60. 2008 Informational Briefing, supra note 57, at 3. While the PSU Population Research Center did not issue long range forecasts that were recognized by LCDC as binding forecasts, as that agency was neither authorized nor funded for that purpose, it was nevertheless a major player before 2013 as it would undertake long range population forecasts if contracted by cities or counties, which occurred with some frequency. Rindy Personal Communication, supra note 6.
  61. 2008 Informational Briefing, supra note 57, at 4.

  62. See id. at 4-6.
  63. See 2013 Or. Laws 1499. In describing the problems of population forecasting, Department of Land Conservation and Development staff said:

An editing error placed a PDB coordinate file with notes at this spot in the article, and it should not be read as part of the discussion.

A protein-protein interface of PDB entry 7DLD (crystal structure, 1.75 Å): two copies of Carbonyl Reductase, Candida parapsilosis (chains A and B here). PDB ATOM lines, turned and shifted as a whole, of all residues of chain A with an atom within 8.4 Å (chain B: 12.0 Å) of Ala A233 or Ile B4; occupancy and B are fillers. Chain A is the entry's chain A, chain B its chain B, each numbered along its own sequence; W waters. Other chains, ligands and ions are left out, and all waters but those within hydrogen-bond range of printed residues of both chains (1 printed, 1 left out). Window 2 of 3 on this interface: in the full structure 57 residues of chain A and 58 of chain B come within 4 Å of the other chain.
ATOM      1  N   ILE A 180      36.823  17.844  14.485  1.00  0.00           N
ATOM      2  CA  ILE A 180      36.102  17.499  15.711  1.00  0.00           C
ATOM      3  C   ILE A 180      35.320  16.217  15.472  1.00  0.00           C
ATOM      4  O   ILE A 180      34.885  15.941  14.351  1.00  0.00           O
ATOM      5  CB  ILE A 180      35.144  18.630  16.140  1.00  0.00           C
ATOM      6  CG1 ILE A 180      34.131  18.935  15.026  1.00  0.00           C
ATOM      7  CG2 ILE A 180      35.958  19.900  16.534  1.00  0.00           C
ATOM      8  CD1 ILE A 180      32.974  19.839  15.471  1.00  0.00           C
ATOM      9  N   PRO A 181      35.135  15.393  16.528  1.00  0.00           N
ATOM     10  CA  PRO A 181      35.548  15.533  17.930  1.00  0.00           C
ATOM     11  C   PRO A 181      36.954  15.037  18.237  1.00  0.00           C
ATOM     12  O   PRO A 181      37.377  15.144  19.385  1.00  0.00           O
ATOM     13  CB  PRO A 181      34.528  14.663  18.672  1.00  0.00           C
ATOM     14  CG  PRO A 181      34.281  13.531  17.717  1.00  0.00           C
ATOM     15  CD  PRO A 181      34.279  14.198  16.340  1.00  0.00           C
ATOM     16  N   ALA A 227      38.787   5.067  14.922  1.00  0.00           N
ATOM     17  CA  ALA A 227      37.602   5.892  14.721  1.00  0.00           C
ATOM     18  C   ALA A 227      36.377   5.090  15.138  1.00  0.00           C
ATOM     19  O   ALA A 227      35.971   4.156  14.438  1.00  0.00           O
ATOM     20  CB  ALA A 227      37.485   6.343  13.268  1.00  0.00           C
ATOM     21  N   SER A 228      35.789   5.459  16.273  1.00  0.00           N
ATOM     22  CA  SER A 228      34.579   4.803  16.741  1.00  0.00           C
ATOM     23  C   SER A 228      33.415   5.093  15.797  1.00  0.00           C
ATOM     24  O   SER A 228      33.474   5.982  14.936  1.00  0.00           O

Population forecasts are essential for long range land use planning. Under current Oregon law, each county is required to adopt a “coordinated population forecast” for the urban and rural areas in that county (except for jurisdictions in the Metro area—those jurisdictions receive population forecasts from Metro. This concept does not affect Metro’s forecasting program and responsibilities). For a variety of reasons many counties have not adopted population forecasts or have not updated their forecasts for long periods of time. This has detrimental effects on planning for cities in those counties. State law currently requires cities to use the county’s forecast for land use planning purposes, including amendments to urban growth boundaries (UGBs). Cities cannot update plans and UGBs without a reasonably current coordinated forecast, and in several counties the lack of up-to-date county forecasts has delayed critical land use planning for cities. A regular PSU forecast would solve this problem.